Other Communication Efforts

Consumer Services Marketing Strategy

Consumer services businesses that utilize content marketing are organically listed higher on search engines. This means taking the time to commit to consistent blog articles with an SEO strategy on your website could be the difference between your prospects searching for your services and choosing you or your competitor.

Other content, such as website content, business listings, and social media, all benefit your business and prospects, but only the SEO-optimized content on your website that is updated often will help your business the most.

Blog content can help establish trust and an emotional connection with your prospective customers. This long-form content helps them see beyond the services and prices to learn about your business values and personality. It helps them choose your business because they see the humans behind the brand, personalizing their intended experience and helping them trust that you will meet their needs.

Note: Long-form content is generally 1,200 words or longer, so a long-form blog article isn’t necessarily the length of a novel, but it could be if it served a beneficial purpose for your audience.


When creating any type of content, consumer services businesses need to focus on the benefits of your services (not the features). You will also need to create content that eliminates objections about your services. This means being transparent about your processes, developing how-to content to help them utilize your services, and make everything easy to understand for your clients (see Messaging in Foundation).

The most important factor when developing a content strategy is to determine who will be reading that specific piece of content, where they are in the customer journey, and what content will benefit them in that current phase. After all, content created purely for SEO purposes will fail because content needs to benefit readers in order to have a high search engine ranking. Plus, you want to create content specifically for your prospects and customers because those are the people you want to convert into customers and repeat customers. Not everyone will want to read your blog, which is okay because you’re not selling to everyone either.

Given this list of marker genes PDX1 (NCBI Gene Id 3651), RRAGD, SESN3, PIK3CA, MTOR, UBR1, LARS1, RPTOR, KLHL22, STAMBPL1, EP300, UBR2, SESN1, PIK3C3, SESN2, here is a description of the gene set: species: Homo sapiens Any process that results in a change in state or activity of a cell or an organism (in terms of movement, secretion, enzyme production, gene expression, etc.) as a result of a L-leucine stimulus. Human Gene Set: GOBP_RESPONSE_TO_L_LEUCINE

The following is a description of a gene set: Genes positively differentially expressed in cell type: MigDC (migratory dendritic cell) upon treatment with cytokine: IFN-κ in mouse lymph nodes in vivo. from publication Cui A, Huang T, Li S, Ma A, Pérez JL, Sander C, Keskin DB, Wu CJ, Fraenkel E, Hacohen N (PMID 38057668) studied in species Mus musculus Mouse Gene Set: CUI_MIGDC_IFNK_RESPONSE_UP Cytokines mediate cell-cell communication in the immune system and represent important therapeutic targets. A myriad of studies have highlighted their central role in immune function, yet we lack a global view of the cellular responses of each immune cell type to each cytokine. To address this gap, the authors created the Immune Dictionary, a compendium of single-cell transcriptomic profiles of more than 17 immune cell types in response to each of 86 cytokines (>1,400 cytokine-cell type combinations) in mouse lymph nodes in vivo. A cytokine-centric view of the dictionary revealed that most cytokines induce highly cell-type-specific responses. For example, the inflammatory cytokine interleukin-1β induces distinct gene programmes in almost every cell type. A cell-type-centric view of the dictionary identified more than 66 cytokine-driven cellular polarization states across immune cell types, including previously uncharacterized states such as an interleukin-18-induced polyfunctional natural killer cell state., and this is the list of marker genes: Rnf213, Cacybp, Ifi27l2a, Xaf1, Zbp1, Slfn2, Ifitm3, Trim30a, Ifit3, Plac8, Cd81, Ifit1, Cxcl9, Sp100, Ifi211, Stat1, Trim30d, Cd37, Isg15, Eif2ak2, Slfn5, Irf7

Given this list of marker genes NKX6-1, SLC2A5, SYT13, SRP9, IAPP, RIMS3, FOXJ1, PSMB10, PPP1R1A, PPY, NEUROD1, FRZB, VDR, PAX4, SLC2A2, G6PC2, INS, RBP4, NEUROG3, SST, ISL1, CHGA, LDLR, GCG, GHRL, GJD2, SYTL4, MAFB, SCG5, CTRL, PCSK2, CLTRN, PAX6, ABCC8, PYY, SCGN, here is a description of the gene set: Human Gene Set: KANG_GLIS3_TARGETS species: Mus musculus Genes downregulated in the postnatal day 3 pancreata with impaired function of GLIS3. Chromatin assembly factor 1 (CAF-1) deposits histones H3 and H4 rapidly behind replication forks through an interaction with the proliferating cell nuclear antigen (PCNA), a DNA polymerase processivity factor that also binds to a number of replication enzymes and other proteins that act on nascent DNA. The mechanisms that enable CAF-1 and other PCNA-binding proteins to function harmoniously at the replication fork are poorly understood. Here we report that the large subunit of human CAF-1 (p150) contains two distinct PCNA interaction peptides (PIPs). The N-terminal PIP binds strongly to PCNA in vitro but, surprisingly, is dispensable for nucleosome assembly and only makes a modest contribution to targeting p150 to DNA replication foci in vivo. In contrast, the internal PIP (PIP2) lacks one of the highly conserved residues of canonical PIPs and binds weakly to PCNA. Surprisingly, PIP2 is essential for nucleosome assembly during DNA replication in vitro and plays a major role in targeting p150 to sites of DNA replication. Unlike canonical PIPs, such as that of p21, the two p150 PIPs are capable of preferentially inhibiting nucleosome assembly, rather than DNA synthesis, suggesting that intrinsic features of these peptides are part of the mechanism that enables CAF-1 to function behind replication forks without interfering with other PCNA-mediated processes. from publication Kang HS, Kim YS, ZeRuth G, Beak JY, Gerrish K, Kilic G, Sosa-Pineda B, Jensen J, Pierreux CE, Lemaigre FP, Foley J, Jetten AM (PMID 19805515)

One way to determine what content would benefit your prospects (so they can learn something of value, build more trust with your business, and eventually turn into paying customers) is to pay attention to your audience. This can be done online and offline. When customers speak to your team to set up an appointment, inquire about your services, or any other communication, what questions do they ask? Are there questions many customers ask? Are there questions many prospects ask before choosing a competitor? If so, consider sharing your answer in a blog article and/or through other content avenues (social media, newsletter, etc.) and formats (text, image, video, etc.).

After you create content, you need to share your content. For example, if you publish a blog article, repurpose it for your next newsletter and share the link on your social media pages with appropriate hashtags. Wherever you repurpose blog content, be sure to showcase the most interesting information so the reader is more likely to click the link to read the full blog article, which brings them to your website.

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Content is more than just words. When we say “content,” we mean:

  • Emails
  • Social media posts
  • Blog articles
  • Customer testimonials, reviews, and success stories
  • Podcasts
  • Videos
  • Infographics and other visuals, such as images
  • GIFs and memes
  • Webinars
  • Ebooks
  • Case studies